Spying imams lead to tensions between Turkey and Germany

German authorities in the North Rhine-Westphalia (NRW) region had announced that a group of mams (Muslim cleric) had been spying on five teachers and passing on names of alleged supporters of exiled Turkish cleric Fethullah Gulen to Turkish officials.

The Interior Ministry of Germany says it has found that 28 imams and 11 organisations of the German-based Turkish-Islamic Union for Religious Affairs (DITIB) has been involved in espionage.

The profiled teachers have filed complaints against the unidentified imams after DITIB admitted that their imams profiled people and that the information was then forwarded to Turkey. The German daily, Deutsche Welle reported on Tuesday that DITIB Secretary Bekir Alboğa denied spying allegations while admitting to sending e-mails to Turkish consulates and religious attaches to profile Gulen sympathisers in Germany.

As a result, the undersecretary of the German ministry of interior affairs, Ole Schröder, asked federal regions to determine whether the DITIB follows proper procedures in Germany, Deutsche Welle reported.

A spokesperson from the Interior Ministry of Germany who had spoken to Deutsche Welle said: “The probe launched by the security units against the DITIB imams regarding the allegations on the agenda is ongoing. There is an effort to determine whether the information [relayed to Turkey] has any consequences from the perspective of criminal law.”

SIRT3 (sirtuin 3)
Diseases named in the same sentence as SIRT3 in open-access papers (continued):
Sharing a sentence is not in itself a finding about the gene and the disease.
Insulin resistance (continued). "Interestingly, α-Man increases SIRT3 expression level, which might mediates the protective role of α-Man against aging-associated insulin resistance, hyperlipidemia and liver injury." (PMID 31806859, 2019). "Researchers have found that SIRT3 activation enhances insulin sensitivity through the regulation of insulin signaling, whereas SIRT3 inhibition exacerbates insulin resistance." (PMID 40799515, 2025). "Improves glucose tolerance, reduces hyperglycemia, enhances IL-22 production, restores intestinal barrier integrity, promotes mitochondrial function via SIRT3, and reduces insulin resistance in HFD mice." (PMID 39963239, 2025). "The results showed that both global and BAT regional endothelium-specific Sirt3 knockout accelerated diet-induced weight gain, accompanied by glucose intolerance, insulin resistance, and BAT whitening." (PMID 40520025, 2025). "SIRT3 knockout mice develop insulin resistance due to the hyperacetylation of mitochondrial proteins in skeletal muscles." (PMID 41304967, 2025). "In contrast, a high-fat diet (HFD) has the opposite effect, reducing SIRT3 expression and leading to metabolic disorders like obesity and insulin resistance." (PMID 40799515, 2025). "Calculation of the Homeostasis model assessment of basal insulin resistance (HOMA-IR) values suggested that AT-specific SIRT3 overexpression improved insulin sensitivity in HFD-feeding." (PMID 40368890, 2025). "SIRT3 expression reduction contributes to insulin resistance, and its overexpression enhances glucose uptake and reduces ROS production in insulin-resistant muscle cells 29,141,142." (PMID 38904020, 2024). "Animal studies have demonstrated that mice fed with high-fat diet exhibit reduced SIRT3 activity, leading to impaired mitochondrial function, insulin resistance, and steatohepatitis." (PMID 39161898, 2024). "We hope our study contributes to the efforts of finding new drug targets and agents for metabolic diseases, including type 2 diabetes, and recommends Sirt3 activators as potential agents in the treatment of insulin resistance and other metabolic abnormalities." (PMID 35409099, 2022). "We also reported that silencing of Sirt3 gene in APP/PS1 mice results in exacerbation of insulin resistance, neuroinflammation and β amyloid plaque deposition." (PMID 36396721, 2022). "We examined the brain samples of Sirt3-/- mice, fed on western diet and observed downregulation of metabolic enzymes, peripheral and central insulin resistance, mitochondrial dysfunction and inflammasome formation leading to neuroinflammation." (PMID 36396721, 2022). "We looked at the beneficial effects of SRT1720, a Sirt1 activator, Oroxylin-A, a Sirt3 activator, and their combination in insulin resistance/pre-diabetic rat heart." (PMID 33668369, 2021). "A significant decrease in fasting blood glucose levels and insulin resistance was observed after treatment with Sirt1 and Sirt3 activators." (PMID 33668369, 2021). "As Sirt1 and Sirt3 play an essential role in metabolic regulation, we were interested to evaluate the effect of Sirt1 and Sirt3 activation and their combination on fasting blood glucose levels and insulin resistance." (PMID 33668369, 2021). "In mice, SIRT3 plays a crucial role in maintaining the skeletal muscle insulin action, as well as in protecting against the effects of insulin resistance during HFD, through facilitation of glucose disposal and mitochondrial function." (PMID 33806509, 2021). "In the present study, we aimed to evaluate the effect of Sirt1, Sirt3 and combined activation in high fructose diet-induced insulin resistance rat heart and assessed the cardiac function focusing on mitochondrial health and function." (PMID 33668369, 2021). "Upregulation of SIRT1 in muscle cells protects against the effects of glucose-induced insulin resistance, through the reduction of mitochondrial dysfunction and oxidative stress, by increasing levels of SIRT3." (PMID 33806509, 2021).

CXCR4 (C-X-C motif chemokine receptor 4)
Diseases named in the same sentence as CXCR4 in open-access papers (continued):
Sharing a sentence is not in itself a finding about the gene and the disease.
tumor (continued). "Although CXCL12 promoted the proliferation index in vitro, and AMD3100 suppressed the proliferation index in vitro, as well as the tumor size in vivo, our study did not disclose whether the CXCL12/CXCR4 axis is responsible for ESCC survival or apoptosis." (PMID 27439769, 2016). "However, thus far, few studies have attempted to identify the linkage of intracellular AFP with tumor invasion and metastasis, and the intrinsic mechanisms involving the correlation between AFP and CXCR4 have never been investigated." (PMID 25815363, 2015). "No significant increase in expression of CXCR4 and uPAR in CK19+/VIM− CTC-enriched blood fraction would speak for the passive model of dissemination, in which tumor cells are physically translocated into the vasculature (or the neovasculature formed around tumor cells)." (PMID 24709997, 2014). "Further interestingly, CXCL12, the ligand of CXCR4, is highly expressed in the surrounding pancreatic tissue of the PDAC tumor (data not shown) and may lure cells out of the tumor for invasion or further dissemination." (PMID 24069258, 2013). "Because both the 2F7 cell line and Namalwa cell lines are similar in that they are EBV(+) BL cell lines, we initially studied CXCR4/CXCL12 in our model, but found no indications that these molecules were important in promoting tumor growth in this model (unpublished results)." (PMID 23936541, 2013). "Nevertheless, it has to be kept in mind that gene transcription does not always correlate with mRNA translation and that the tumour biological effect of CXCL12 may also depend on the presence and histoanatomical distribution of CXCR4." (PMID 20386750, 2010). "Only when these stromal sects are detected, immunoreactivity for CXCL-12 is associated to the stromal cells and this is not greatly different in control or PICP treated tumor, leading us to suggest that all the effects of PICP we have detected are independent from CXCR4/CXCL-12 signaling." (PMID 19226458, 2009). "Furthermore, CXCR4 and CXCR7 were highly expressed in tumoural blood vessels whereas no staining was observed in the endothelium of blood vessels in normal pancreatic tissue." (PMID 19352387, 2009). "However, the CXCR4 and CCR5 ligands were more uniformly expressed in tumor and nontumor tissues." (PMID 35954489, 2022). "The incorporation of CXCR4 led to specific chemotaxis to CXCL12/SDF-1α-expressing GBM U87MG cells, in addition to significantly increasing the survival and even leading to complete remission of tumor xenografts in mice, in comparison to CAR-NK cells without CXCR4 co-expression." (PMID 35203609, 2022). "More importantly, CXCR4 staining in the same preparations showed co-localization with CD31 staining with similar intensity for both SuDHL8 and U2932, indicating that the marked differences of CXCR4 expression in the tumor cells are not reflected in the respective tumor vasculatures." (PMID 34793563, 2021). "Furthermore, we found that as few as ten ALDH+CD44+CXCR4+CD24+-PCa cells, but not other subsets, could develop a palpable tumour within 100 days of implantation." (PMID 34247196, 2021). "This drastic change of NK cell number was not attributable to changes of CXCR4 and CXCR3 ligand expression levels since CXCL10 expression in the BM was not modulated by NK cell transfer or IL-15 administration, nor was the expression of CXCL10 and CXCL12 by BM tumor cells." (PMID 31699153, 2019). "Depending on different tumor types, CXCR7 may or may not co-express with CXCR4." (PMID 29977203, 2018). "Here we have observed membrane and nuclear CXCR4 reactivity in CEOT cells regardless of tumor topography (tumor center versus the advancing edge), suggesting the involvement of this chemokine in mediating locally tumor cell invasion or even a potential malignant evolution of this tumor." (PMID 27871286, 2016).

The spokesperson, whose name was not revealed by Deutsche Welle, said the ministry expects the DITIB administration to assist in the investigation.

DITIB accepted in a report published in the Rheinische Post newspaper on 12 January this year that some of its preachers spied for Turkey at the government’s request.

DITIB, Germany’s largest Turkish Islamic group, had earlier denied allegations that Turkey’s Directorate of Religious Affairs ordered DITIB to report on the activities of the Gulenist movement.

DITIB said “some imams fabricated information” on suspected Gulenist followers in Germany.

“We deeply regret this mishap and have spoken to the Directorate of Religious Affairs about this,” Alboğa told Rheinische Post, according to Deutsche Welle.

“DITIB should provide German authorities with the names of the imams who collected information or acted on the orders of the Turkish government”, Volker Beck, a lawmaker for the opposition Greens, told Deutsche Welle.

A document dated 20 September, 2016 said that the Diyanet asked Turkish missions and religious representatives abroad to profile Gulenist movement sympathising expatriates living in their respective countries.